The future of work” has become a hot topic in recent months – the end of the office, the shift to distributed working, careers to contracts, functions to projects, jobs displaced by machines. Yet the real challenge is not people, but the organisation structures that still limit them.

“In a world of unrelenting change and unprecedented challenges, we need organisations that are resilient and daring” says Gary Hamel, co-author of the new book Humanocracy: Creating organisations as amazing as the people inside them.”

“Resilient, creative, and passionate” are the qualities organisations now need, says Hamel and co-author Michele Zanini, yet many organisations are “inertial, incremental, and inhuman”. Organisations should be rebuilt “to free the human spirit”.

“Humans are adaptable, creative and passionate – but organisations are mostly not”. Even though openness, flexibility, and creativity are essential, our current bureaucratic organisations are not allowing us to pursue those qualities, he says.

Of course there are some great examples of amazing organisations that do release the power of humanity, as I explore in my forthcoming book:

  • Buurtzorg (self-organised teams) to Morning Star (employees contract with each other)
  • Haier (thousands of micro enterprises) to Haufe (people choose leaders, including CEO)
  • Red Hat (crowdsourced strategies) to Handelsbanken (most decisions made locally).

Hamel proposes 5 steps which business leaders can take, in order to create more resilient, innovative, and entrepreneurial organisations:

  1. Define the challenge … Most of the bureaucracy that stifles organisations is invisible, so leaders should calculate the “Bureaucratic Mass Index” (BMI) of their organization (find a link to tool on my website), based on factors such as layers, frictions, insularity, disempowerment, risk aversion and politics.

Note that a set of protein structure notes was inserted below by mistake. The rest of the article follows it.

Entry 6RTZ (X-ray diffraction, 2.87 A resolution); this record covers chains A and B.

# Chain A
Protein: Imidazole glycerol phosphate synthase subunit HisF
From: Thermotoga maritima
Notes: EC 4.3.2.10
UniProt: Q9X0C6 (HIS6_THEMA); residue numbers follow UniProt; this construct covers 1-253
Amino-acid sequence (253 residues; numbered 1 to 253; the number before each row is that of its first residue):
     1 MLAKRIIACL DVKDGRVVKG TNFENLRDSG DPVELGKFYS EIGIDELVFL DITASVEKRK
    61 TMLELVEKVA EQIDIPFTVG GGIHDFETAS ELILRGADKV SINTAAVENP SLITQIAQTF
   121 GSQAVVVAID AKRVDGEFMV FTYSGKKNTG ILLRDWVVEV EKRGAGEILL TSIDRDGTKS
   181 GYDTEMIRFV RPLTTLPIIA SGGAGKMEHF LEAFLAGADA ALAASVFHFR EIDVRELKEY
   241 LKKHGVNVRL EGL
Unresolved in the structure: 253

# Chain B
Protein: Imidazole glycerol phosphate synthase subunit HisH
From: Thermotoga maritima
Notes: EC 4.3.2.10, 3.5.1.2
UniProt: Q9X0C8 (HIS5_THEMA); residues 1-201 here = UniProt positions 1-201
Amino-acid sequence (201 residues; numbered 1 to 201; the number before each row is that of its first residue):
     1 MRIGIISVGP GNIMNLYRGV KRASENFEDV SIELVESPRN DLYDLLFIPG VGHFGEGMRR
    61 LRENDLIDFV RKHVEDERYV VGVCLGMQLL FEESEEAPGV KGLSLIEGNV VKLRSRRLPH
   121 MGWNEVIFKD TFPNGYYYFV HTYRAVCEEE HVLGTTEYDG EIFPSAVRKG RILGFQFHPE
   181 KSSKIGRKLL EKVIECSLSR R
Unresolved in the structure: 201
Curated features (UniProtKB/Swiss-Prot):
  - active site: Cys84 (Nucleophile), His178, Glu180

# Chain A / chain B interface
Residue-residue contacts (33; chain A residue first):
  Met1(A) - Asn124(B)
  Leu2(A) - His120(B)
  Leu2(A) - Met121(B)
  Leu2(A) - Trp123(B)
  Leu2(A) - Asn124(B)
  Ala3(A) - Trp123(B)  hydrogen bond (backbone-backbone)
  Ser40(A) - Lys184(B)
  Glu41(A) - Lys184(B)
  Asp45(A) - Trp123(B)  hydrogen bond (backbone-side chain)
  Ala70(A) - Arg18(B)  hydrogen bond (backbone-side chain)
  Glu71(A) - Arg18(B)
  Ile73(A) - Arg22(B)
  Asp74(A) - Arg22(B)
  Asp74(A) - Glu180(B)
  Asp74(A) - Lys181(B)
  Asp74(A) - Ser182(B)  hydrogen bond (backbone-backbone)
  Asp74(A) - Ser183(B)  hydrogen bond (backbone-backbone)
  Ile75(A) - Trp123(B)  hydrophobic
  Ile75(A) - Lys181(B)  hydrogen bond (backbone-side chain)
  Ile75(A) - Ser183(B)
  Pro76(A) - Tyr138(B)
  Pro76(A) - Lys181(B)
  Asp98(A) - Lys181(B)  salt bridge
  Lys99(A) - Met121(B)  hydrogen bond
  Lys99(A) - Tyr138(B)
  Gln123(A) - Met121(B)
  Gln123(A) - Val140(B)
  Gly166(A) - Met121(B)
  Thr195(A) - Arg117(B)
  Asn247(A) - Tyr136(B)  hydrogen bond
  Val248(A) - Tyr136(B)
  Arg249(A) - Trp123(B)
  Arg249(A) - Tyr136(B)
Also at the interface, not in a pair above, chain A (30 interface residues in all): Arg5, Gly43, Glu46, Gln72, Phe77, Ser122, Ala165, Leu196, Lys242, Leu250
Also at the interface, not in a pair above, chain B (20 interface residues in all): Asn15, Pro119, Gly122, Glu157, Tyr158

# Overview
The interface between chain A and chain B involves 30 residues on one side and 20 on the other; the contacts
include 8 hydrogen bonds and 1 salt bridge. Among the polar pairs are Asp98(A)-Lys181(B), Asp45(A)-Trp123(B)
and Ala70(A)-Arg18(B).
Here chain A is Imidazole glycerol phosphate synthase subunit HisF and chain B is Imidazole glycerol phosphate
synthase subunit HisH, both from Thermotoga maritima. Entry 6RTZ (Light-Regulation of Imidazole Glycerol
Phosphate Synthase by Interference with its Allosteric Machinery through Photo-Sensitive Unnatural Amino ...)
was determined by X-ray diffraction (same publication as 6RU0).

2. Learn from innovators … Take inspiration from organisations that have embraced new approaches (as described above). Real examples demonstrate how the old bureaucracies are really not needed. Even large organizations can be led with only a few layers of management.
  3. Embrace new principles … New practices don’t work with old principles, demanding a rethink of values and culture. The old pursuit of maximising efficiency and compliance, should be replaced by experimentation, meritocracy, openness, community,and ownership.
  4. Hack the management model … “Bureaucracy is not going to die in one Armageddon-like battle”, says Hamel. Rather than top-down imposition by a change program, encourage people to hack the principles and practices. “Effective change rolls up, not down”.
  5. Start from where you are … Ask your team, “what should we change in order to get serious about openness, creativity, experimentation, and meritocracy?” Start with small steps that can reduce bureaucracy and encourage innovation across our organisations.

Hamel reflects that “only 1 in 5 employees believe their opinions matter at work, only 1 in 10 have the freedom to experiment with new solutions, and 1 in 11 say they can influence important decisions. This is a waste of human capability. We must do better”.